ニュースレター

2017年04月19日

ニュースレター 世界水フォーラム

【JWF News Vol.151】 First Publication of JWF Water Journal will be Issued

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【JWF News Vol.151】 First Publication of JWF Water Journal will be Issued
April 19, 2017

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◇Contents◇

・Foreword Tokyo’s Red-crowned Cranes and Local History

・Announcement from the Japan Water Forum
- First Publication of JWF Water Journal will be Issued

・Bulletin Board

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・Foreword Tokyo’s Red-crowned Cranes and Local History
By Kotaro Takemura, Chair of the Japan Water Forum

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Myanmar Water Day 2017
An event took place marking World Water Day in Naypyidaw, the capital of Myanmar. I was invited by the government of Myanmar to make a speech. Though on a tight schedule, I decided to go there at any cost.

I wondered what I should say to the variety of people who would be present, from government officials, to scholars, to corporate executives, to representatives of NGOs. As I had no time to worry about this, I decided to make a speech entitled A Short Water History of Japan.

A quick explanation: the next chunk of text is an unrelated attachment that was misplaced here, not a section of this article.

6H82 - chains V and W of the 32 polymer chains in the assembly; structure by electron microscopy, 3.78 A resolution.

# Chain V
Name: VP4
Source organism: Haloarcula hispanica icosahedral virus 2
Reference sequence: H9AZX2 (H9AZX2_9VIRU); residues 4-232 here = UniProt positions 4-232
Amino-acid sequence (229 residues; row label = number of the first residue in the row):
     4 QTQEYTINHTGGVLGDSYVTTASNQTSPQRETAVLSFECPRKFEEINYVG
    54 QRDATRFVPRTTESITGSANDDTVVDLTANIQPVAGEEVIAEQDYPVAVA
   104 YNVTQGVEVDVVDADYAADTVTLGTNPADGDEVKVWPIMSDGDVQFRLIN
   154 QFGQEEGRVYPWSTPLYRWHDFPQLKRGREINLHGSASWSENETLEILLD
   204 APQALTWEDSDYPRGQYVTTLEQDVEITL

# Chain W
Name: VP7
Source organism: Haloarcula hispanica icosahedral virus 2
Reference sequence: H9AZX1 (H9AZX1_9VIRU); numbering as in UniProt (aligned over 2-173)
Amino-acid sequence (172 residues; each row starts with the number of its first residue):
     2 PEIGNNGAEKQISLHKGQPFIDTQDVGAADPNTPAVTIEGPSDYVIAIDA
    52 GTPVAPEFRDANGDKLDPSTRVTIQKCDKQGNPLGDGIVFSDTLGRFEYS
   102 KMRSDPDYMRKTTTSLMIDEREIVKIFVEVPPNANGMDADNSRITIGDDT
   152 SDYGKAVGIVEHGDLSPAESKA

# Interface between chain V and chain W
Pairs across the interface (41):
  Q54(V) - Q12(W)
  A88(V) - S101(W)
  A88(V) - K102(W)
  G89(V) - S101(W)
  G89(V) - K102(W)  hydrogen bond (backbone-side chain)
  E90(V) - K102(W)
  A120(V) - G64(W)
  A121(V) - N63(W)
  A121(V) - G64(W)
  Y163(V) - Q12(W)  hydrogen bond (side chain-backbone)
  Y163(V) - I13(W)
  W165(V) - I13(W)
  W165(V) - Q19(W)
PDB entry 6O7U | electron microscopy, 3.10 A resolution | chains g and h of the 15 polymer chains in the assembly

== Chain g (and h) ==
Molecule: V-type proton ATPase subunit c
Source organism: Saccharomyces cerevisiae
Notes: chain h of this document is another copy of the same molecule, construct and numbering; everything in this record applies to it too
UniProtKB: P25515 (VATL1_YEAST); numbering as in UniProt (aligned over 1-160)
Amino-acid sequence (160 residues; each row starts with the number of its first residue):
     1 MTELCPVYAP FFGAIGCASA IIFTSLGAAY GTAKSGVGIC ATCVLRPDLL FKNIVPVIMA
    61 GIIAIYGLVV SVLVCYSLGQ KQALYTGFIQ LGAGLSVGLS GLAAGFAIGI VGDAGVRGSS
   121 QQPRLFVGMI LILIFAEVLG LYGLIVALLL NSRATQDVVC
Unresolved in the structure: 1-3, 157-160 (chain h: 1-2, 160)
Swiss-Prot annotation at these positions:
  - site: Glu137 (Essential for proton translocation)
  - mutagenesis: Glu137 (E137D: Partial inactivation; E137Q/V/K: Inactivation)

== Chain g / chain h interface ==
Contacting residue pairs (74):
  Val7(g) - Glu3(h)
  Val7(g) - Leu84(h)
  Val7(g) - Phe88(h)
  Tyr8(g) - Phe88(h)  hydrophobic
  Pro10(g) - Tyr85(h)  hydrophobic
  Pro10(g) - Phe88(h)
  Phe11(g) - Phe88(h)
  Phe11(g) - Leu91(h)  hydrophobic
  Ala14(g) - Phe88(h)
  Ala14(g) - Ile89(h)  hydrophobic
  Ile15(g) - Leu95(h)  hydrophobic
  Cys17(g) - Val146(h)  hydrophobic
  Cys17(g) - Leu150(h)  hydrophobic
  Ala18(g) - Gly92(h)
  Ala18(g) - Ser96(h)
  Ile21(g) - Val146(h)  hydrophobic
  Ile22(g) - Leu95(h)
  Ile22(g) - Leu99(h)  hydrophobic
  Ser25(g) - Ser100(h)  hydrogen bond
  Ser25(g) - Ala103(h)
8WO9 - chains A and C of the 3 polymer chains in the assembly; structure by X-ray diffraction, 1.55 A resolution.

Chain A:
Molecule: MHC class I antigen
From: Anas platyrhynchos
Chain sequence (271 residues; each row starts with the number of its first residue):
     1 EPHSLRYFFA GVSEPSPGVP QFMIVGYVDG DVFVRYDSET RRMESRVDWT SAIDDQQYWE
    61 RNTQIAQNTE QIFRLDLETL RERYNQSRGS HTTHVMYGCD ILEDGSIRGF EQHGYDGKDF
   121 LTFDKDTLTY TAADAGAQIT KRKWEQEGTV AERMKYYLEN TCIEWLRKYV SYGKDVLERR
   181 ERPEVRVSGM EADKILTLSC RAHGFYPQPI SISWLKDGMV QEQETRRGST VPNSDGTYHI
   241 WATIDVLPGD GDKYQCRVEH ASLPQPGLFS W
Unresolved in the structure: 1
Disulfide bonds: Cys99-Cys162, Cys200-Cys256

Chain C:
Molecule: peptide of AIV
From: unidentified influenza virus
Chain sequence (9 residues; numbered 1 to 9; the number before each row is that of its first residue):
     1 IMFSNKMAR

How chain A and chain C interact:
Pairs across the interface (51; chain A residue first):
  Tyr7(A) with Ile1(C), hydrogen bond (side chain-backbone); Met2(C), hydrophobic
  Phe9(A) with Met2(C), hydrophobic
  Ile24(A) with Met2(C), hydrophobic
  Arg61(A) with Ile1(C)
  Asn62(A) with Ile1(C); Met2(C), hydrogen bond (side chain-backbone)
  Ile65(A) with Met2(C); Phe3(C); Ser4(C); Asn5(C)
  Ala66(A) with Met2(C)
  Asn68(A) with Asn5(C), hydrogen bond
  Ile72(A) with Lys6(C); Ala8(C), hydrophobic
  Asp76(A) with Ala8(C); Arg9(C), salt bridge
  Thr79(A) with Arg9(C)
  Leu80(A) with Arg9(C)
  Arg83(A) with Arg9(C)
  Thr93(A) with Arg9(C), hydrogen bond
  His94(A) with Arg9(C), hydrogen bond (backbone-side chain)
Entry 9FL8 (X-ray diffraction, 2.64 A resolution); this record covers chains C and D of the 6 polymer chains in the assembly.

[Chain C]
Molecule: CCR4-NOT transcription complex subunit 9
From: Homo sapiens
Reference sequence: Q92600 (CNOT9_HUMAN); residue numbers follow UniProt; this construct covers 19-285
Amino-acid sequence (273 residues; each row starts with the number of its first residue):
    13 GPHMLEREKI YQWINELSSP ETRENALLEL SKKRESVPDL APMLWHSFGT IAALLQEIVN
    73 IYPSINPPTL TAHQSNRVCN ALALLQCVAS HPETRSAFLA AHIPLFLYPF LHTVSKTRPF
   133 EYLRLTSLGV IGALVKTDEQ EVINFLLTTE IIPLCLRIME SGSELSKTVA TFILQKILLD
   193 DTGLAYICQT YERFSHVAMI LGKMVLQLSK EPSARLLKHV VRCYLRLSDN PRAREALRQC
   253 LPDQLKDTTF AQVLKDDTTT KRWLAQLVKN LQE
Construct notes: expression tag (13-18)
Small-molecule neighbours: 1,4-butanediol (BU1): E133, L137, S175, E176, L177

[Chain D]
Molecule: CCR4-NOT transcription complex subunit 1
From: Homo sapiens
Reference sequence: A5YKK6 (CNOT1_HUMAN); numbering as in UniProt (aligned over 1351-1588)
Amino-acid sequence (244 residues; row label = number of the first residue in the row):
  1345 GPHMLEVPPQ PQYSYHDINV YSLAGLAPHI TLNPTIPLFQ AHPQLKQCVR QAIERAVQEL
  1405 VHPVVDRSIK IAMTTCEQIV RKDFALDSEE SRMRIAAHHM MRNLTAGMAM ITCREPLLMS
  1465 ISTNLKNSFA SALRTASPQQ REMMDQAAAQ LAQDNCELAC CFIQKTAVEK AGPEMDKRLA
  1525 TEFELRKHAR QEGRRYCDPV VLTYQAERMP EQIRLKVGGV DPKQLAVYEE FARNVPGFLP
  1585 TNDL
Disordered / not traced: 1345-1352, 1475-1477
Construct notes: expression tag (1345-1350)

Japan’s Failure and its History
In my thirties, I belonged to the international affairs section of my ministry. I was responsible for the contents of lectures and scheduling for trainees from Asian countries. I sent the trainees out into the field for on-the-job training at least once during their training sessions, as they were studying river management and disaster prevention.
I often accompanied them to local sites for their training. When they left Tokyo, the trainees seemed to relax little by little. The training sessions in Tokyo were putting considerable pressure on these students from developing countries.